Skip to main content

Piping Plovers on Chicago’s Montrose Beach

GLRI sign on beach

(Dec. 3, 2019) After two months we can finally breathe sighs of relief that our plover friends have begun the next step in their journey: heading south for the winter.

On June 11, a call for assistance went out to the U. S. Department of Agriculture Wildlife Services (USDA WS) from the U. S. Fish and Wildlife Service (USFWS) and Illinois Department of Natural Resources (IDNR). Help was needed to monitor and protect the pair of federally endangered Great Lakes Piping Plovers nesting on Montrose beach in Chicago.

With funding from the Great Lakes Restoration Initiative, USDA WS collaborated with the two agencies to provide camera traps, also known as trail cameras. These motion-activated cameras monitor nests for potential threats to these birds, which chose to nest on one of the busiest beaches in Chicago.

Trail camera overlooking Great Lakes piping plovers near nest exclosure.

USFWS and IDNR had already implemented procedures to protect these tiny birds' nest, using a one-foot by two-feet woven wire exclosure and a two-strand rope fence to keep potential predators and humans away.

USDA WS installed a camera trap at the initial nest site to monitor for potential nest predators daily from 6 p.m. to 6 a.m., when the nearly 200 volunteer Plover Watchers were unavailable. This method used infrared optics to “see” in the dark. It also immediately sent activity alerts via smartphone to wildlife biologists to warn them of any potential risks to the nest.

On the night of June 12, 2019, with crashing waves and rising waters encroaching on the nest, USFWS and IDNR made the decision to relocate the four tiny eggs from the sandy substrate to a licensed wildlife rehabilitation facility to be incubated and reared. After the eggs were removed, agency staff and volunteers continued to observe the two adult piping plovers. Soon the pair began searching for another suitable nest site. Staff left that evening hopeful that our little friends would move to higher ground and once again nest on Montrose Beach. Throughout the night, water levels continued to rise and flooded the beach, covering the nest site with water. Thankfully, the four original eggs were relocated, and the two adults had abandoned the nesting site. 

Trail camera view from second trail camera.

Several days later the pair of piping plovers selected Montrose Beach once again for their second nesting site, this time on higher ground, well away from the floodplain. USDA WS was asked again to deploy camera traps to monitor for potential threats to the nest. Animals captured on-camera passing by the nest included a dog, ring-billed gulls, herring gulls, American crows, raccoons, and skunks. IDNR and USFWS biologists determined that though these animals were near the nest, none had become aggressive towards the plovers, so further protection actions were not warranted.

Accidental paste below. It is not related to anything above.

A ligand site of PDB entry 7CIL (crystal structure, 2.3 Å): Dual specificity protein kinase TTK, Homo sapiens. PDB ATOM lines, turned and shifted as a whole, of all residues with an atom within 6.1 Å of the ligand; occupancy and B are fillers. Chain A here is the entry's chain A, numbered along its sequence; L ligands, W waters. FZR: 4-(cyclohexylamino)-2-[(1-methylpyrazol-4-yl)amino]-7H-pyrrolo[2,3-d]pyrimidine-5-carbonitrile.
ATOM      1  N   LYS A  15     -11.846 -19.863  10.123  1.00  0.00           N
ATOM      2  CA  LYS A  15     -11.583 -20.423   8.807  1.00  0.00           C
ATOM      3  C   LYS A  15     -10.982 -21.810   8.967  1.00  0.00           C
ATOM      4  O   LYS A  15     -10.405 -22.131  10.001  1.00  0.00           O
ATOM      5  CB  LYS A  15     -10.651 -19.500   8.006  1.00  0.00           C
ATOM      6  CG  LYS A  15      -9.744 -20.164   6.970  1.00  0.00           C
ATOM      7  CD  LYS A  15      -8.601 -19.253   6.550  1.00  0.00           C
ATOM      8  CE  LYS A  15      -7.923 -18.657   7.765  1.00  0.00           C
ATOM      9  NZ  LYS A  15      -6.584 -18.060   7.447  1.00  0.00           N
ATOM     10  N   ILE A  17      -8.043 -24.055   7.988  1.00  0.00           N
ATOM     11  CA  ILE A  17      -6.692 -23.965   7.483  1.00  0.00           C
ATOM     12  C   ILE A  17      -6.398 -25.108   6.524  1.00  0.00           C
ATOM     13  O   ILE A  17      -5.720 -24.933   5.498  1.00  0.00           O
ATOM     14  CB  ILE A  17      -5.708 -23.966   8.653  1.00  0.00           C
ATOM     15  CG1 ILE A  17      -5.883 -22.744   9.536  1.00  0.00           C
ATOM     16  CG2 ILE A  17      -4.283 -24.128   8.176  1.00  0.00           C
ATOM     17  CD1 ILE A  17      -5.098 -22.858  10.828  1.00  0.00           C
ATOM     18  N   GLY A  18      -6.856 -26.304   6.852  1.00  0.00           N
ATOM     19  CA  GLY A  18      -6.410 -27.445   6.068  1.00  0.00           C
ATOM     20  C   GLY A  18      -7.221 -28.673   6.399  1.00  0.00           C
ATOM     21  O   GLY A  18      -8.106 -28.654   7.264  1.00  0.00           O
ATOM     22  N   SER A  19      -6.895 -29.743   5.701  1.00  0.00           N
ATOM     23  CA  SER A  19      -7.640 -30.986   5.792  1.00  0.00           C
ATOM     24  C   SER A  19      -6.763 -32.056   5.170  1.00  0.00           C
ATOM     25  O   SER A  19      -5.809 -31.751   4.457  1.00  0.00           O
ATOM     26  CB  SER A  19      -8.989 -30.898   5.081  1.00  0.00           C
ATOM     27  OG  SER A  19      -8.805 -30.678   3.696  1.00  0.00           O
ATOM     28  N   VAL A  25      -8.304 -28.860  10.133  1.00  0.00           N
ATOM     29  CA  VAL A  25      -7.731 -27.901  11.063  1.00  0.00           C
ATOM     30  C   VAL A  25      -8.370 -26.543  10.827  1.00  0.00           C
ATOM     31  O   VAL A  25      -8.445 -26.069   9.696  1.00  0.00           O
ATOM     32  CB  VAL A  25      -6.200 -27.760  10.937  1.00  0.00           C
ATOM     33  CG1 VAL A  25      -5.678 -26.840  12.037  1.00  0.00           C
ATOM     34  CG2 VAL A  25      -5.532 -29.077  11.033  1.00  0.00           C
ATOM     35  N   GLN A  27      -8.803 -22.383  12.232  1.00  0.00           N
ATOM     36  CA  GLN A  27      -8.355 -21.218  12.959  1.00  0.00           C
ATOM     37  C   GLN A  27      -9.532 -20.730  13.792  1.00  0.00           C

Night after night, biologists watched the pictures trickle in on their smartphones until, lo and behold, the first egg hatched. After a short time, three of the four eggs had hatched successfully. Not long after hatching, one of the chicks became weak and died due to indeterminable causes. The remaining two chicks continued eating and growing. 

Night after night the cameras stood watch. Once the chicks were on the move, the daytime observers shifted their attention to potential predators flying overhead. More than 180 volunteers watched ring-billed gulls, herring gulls, great blue herons, raptors, American crows and killdeer frequenting Montrose Beach near the nest during the day.

Adult and juvenile Great Lakes piping plovers.

USDA WS assisted the monitors in exploring options for dispersing the gulls. The most successful and adaptable method turned out to be instructing the volunteer monitors to clap and wave, impeding gulls from reaching the plover family. This was continued, as needed, until the chicks were large enough to no longer be at risk from gull predation. 

As part of another GLRI-funded project improving water quality on Chicago’s beaches, USDA WS monitors the abundance of gulls on Montrose Beach. USDA WS biologists therefore had ample opportunities to help monitor the nesting piping plovers and to interact with volunteers and members of the public, often answering questions and sharing a view through a spotting scope. 

When the Great Lakes Piping Plover program experts learned that a pair of killdeer were nesting near the piping plover nest, they advised intervening. Killdeer nesting near plovers on other Great Lakes beaches have killed piping plover chicks as the killdeer eggs neared hatching. IDNR and USDA WS worked carefully to remove and transfer the killdeer eggs to a licensed wildlife rehabilitation facility and place clay decoy eggs back into the killdeer nest. When one of the killdeer parents did not leave the area, the decision was made to nonlethally remove the killdeer that continued to incubate the clay eggs. A live trap was used to capture the killdeer, which was taken to reside at the same licensed rehabber as their eggs. They were later released together at another suitable location.

Skunk captured on camera trap.

The days and nights went by until mother, then father, and finally the two piping plover chicks left the beach to migrate south. Unfortunately, the four plover eggs taken to a rehabber did not hatch. This is, however, the first time piping plovers have successfully fledged on Chicago’s busy Montrose Beach since 1955.

 A GLRI sign at Montrose was used by thousands of beachgoers throughout the summer as a guidepost for locating the foraging plovers and later, their adorable chicks, and to observe the plovers with the assistance of the volunteer monitors. 

USFWS Chicago Field Offce Species Spotlight on the piping plover